‘There is only one master, Corot. We are nothing by comparison’
The world knows Corot as a great landscape artist. He kept his figure paintings secret.
Bacchante with a Panther: a nude woman in the style of Giorgione and Titian dangles a dead bird before a leopard ridden by a naked child.
Jean-Baptiste Camille Corot (1796-1875) died soon after the Impressionists began exhibiting together, but his influence on the movement is undeniable.
Corot taught Claude Monet’s teacher, Eugène Boudin, as well as Berthe Morisot and Camille Pissarro. Morisot called Corot “papa” and adopted his misty, silver-blue-green palette. “There is only one master here, Corot,” said Monet. “We are nothing by comparison.”
Rooted in Poussin’s neo-classicism, Corot painted what he felt, like Delacroix, the romantic. He painted what he saw, like Courbet, the realist. And long before the Impressionists, Corot endeavoured to capture changing patterns of light.
Corot described his ability to reconcile the schools of 19th century painting: “Though I constantly seek to imitate reality, I don’t for one moment lose sight of the first impulse of emotion. Reality is part of art. Feeling completes it.”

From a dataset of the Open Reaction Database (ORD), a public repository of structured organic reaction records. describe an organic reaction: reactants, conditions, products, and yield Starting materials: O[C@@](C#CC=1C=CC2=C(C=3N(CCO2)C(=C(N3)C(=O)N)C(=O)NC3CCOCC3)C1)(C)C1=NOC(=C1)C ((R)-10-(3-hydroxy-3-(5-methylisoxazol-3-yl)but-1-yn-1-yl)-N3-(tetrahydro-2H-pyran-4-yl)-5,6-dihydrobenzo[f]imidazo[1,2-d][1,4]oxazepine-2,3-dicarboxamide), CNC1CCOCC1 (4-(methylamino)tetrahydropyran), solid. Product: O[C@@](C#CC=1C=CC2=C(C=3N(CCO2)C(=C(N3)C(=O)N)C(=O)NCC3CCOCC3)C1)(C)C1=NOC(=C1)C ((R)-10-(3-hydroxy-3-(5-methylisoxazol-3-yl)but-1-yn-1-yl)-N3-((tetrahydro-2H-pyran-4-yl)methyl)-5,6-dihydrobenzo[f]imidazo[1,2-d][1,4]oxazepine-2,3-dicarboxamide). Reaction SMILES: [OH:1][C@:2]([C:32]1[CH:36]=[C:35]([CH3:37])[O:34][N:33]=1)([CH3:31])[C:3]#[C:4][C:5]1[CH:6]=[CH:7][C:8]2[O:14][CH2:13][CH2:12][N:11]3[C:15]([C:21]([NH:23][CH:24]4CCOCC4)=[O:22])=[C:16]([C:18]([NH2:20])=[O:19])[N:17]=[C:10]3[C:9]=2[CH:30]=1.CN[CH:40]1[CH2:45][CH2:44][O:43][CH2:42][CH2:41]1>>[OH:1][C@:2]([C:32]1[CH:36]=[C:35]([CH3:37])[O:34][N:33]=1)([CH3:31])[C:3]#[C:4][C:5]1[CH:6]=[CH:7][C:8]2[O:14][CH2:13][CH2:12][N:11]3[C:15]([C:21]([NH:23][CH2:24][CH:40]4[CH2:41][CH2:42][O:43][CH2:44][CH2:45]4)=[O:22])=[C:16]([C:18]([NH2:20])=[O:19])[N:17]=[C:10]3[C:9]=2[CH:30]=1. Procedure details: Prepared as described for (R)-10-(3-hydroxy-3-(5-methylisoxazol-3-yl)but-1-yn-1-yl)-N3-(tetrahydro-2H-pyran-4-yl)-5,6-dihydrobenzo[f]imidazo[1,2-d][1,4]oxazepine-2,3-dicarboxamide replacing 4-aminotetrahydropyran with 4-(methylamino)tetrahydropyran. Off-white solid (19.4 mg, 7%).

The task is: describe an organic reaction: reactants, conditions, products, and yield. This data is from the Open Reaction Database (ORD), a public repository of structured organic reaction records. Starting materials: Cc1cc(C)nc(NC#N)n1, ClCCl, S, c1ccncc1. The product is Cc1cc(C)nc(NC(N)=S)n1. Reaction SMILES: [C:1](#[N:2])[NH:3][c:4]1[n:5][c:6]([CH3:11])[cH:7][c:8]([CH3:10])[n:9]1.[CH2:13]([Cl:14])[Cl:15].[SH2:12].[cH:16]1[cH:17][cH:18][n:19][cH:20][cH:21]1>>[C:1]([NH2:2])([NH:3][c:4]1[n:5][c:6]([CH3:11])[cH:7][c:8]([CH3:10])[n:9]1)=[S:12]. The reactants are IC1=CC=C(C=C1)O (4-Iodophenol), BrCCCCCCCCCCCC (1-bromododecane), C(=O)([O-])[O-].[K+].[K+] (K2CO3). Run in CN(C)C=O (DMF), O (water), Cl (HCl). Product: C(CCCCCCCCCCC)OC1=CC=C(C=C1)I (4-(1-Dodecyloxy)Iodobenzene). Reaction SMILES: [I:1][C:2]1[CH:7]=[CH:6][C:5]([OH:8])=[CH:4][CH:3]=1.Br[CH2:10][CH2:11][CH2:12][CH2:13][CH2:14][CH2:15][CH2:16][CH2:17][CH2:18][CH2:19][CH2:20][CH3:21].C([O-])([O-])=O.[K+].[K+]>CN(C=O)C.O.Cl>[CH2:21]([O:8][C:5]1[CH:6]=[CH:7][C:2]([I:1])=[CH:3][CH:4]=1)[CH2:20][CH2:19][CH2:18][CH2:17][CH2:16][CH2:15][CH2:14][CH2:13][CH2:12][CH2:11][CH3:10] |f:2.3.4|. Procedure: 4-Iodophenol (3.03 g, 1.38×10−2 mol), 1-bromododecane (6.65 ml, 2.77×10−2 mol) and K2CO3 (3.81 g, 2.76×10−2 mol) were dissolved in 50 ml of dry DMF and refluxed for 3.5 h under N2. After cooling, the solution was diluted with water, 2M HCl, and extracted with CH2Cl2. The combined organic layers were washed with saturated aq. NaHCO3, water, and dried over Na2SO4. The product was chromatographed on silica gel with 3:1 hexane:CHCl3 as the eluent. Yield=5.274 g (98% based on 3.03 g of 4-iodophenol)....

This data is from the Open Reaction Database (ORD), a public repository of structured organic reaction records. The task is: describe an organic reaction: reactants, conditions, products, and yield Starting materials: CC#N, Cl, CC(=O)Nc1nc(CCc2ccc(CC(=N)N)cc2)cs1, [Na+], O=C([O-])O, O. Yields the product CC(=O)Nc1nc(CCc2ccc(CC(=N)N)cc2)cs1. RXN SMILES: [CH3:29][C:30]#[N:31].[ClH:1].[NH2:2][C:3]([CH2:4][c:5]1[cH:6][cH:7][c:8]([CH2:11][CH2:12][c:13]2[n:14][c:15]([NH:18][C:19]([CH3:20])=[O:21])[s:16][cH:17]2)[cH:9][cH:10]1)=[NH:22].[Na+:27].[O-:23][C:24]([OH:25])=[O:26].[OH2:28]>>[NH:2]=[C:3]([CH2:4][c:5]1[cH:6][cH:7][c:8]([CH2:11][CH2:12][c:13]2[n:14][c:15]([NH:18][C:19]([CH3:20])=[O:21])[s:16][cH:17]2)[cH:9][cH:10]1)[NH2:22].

In his lifetime, Corot knew huge success as a landscape painter, and most people continue to think of him that way. Alexandre Dumas, Queen Victoria, characters in Marcel Proust’s novels and latterly the British painter Lucian Freud all owned his paintings.
Yet a significant portion of Corot’s work, his painting of human figures, remained largely unknown. “This is the most experimental, most personal part of Corot’s oeuvre, says Sébastien Allard, director of the painting department at the Louvre and the commissioner of Corot, The Painter and his Models at the Musée Marmottan in Paris until July 8th.
Most of the exhibition will move on to the National Gallery of Art in Washington DC from September 9th until December 30th.
It is not clear why Corot kept his figure painting secret. Allard thinks he yearned to be esteemed as more than a landscape artist, but lacked the self-confidence to show the work in public. Another possible explanation is that Corot knew his figure paintings did not fit the criteria of the official salon and feared damaging his own reputation.